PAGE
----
So, shops are still viable for people who's hobby is buying stuff, or retail therapy to try and put a worthy spin on it (blind consumerism would be a less generous observation). Where the goal is just to buy something - anything; not because you want it, but because it feels nice to have an assistant fawning over you. However those aren't really shops; they're massage parlours for the ego and as such require a completely different online solution.
So, if this is the way of the future, the trick is to recognise which way the wind is blowing. Either as a retailer and buy-out your suppliers, or as a manufacturer and take over, or build your own, web based outlet. Either way, it looks like the shakeup in retailing has barely started.
Gets dirty with age
The way it was explained to me, at the start of their lives - before they are used to generate power - the contents of a fission reactor are fairly benign. It's only during their active life, as the nucleii split into nasty fission products and irradiate the moderator and everything around them with neutrons that they become a hazard.
We know this as the half-life of uranium is in the hundreds of millions of years. So it takes an awfully long time for it to decay. It's only when we poke it with neutrons that start the fission process that more active isotopes are produced.
The thing about RTGs is they they are different. The "fuel" in them decays rapidly and the heat it produces during this decay is used to create electricity, directly. That means the fuel must be much more radioactive - and significantly, that it can't be turned on and off - if it goes *splash* then there is a lot of nasty stuff released. Typically RTGs are powered by Plutonium (not nice) or Strontium (even less nice, as it can displace Calcium in peoples' bones and therefore stays in the body until the person dies).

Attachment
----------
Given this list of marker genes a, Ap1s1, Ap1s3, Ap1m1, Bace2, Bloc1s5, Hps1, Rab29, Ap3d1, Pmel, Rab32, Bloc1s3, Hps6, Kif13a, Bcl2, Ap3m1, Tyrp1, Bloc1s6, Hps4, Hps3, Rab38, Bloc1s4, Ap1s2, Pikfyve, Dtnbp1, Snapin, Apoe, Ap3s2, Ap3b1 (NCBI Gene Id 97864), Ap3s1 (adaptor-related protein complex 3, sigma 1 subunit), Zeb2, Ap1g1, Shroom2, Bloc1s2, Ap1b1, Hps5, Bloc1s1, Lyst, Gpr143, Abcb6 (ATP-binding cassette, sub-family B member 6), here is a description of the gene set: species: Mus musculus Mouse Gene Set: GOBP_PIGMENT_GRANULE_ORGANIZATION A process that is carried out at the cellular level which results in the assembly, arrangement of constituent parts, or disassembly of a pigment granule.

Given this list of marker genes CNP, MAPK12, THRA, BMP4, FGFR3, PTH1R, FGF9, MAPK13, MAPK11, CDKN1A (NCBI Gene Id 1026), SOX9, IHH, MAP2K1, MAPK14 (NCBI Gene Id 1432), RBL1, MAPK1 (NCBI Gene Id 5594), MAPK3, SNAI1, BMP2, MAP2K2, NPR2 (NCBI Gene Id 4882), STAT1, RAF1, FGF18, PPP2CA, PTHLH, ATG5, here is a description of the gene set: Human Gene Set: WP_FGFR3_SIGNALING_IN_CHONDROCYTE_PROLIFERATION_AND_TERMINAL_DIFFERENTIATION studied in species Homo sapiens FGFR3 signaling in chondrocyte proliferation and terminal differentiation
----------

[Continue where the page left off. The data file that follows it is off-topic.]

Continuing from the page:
So, while there is a strong case to be made for not putting RTGs in rattly old rockets, since they are "live" during the launch, the same argument does not hold for reactors, as these can be activated once they get far away from earth - and more importantly once they are on a trajectory that won't bring them back again.
From an IT perspective
Time to register that ".mars" domain
Anonymity also brings freedom
Imagine if every post, comment, tweet, blog, email or download got tagged with your name, address, phone number, mugshot and personal details. Who would ever send anything?
Everybody would be "on the record" all the time. Whether they were writing a literary masterpiece or a drunken rant at an ex-partner. We rightly guard against "big brother" in the form of the state from surveilling us - but what if we had to do it to ourselves. And not just for the information to appear in a closed and secret database, but to be displayed in public for everyone: parents, children, employers, prospective dates, to see, search and form opinions from.